GINGER PORK LETTUCE CUPS

Ginger Pork Lettuce Cups

These lettuce cups might be a little too P.F. Chang’s for some people, but this is a recipe I’ve come back to time and time again for quick, delicious results.  Big on flavor and a cinch to prepare, ginger pork lettuce cups are an amazing start to an Asian-inspired menu and have even taken center stage on more than one dinner occasion.

Here, unctuous ground pork and umami-rich oyster sauce mingle with crunchy water chestnuts and finely diced red bell pepper to create a filling that is as appealing to the eye as it is to the palate. The contrast in texture between the hot, salty filling and the cool, crispy lettuce is a combination that has me coming back to this recipe over and over again.  The best part? Once you have all the necessary ingredients in your pantry, whipping this dish up on a weeknight is as easy as it gets.

GINGER PORK LETTUCE CUPS

Adapted from the August, 2006 issue of Food & Wine Magazine

When making the ginger pork mixture, I like to let it sit out for a few minutes to allow the flavors to marry and the ingredients to come up to room temperature. When stir-frying the pork, it’s important to use as high of heat as your stove will allow.  Be sure to stir the mixture constantly and break up any large lumps.  The goal is to drive away as much moisture from the pork as possible so that it will have a chance to caramelize in the fat.  There is something especially appealing about eating the pork in lettuce leaves but it would also be delicious served over rice.  Minced chicken or turkey would also make fine substitutes for the pork in this dish.

INGREDIENTS:

  • 3/4 pound ground pork
  • 1  medium red bell pepper, finely diced
  • 1 serrano or thai bird chile, finely minced
  • 1 garlic clove, minced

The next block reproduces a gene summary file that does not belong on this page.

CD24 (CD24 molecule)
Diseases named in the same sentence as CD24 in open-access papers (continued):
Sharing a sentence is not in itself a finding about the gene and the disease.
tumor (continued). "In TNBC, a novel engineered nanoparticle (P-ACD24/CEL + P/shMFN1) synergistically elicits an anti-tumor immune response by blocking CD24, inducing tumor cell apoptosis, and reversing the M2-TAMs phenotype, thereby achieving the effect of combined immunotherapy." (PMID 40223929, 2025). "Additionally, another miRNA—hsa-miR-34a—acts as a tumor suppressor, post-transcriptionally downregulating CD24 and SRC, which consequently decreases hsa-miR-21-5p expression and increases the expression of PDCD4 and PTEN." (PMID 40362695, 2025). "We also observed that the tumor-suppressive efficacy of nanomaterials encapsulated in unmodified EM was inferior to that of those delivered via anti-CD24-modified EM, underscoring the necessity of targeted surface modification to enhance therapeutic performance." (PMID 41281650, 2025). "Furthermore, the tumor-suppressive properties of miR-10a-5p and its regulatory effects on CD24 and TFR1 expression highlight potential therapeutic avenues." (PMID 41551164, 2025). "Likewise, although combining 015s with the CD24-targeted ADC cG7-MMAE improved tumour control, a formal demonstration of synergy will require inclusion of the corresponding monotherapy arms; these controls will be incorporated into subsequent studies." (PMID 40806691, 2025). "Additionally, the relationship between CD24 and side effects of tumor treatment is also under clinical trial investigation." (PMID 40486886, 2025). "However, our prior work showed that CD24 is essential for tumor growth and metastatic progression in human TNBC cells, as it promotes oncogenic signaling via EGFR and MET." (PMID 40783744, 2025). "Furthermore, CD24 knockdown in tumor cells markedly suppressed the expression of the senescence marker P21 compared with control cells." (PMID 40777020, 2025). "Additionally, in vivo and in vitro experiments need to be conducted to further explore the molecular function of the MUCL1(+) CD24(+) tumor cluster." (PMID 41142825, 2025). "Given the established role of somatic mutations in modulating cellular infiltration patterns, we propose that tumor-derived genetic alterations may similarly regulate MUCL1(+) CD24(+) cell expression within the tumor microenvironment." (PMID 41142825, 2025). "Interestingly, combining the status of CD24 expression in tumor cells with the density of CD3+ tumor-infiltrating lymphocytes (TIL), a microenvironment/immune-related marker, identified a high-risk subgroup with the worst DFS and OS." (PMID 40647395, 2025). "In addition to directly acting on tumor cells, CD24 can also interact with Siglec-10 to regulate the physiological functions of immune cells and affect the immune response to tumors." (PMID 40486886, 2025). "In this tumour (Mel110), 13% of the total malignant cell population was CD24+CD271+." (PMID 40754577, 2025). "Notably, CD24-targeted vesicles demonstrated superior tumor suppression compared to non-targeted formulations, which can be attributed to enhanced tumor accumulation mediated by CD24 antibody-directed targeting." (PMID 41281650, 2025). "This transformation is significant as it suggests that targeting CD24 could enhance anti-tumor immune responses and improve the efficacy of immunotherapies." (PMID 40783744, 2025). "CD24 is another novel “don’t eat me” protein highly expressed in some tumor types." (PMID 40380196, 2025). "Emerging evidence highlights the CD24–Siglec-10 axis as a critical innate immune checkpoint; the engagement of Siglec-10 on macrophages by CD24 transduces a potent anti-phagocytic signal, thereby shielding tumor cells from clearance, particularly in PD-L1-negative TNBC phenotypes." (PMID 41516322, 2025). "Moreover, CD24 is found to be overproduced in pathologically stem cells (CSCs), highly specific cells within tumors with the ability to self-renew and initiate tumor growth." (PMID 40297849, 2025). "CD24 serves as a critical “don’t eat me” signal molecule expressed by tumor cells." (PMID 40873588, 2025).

• 1 tablespoon minced, peeled ginger
  • 1 tablespoon Thai sweet chili sauce
  • 1 tablespoon fish sauce
  • 1 teaspoon sesame oil
  • 1 tablespoon plus 1 teaspoon peanut or grapeseed oil
  • 1 8-ounce can whole water chestnuts, drained and finely diced
  • 2 scallions, thinly sliced
  • 2 tablespoons oyster sauce
  • 2 tablespoons chopped cilantro
  • 24 Boston lettuce leaves

METHOD:

  1. In a medium bowl, combine the ground pork with the diced red bell pepper, minced chile, garlic, ginger, fish sauce, chile sauce, sesame oil and 1 tablespoon of the peanut or grapeseed oil.  Set the bowl aside and allow the flavors to come together for at least 15 minutes at room temperature.
  2. Heat a large skillet or wok over high heat.  Allow the skillet to get screaming hot before adding in the pork.  Stir-fry the mixture over high heat, breaking it up, until the pork is cooked through and beginning to brown, about 8 minutes.  Stir in the oyster sauce, diced water chestnuts, scallions and cilantro and remove from heat.
  3. Serve the ginger pork in a bowl along with a stack of the lettuce leaves on a plate.  To eat, spoon some of the ginger pork onto a lettuce leaf, roll up and enjoy.

Makes enough for 6 appetizer servings or dinner for two

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  1. I am my crazy search for recipes to serve for our annual Christmas Party. I have been kicking around the idea of doing lettuce wraps. I usually have about 60 to 75 guests, maybe allowing for 2 per person, with lots of other foods. What do you think? I like the fact that I can do the pork ahead. Thank you for the recipe, beautiful photo!

    • marcia
    • November 1st, 2009

    This is my favorite item on PF CHang’s menu. I believe anyone would like these. The perfect hors d’oeuvre, if small. A great side dish, if larger. Different, too, which I like. Will try. Thanks, Mike! Yummmmmmmmmmmm!

  2. Michele – I think two per person would be a great number along with a bunch of other appetizers. While the pork would make for a great bite at room temperature, I find the flavor is at it’s best when it’s hot from the wok and straight into a cool lettuce leaf. I’m not sure if you are planning on serving them on a platter or allowing your guests to make their own, but definitely make they pork mixture earlier in the day, refrigerate it, and cook it right before you plan to serve it. Good luck with your Christmas party. Sounds like it will be a feast.

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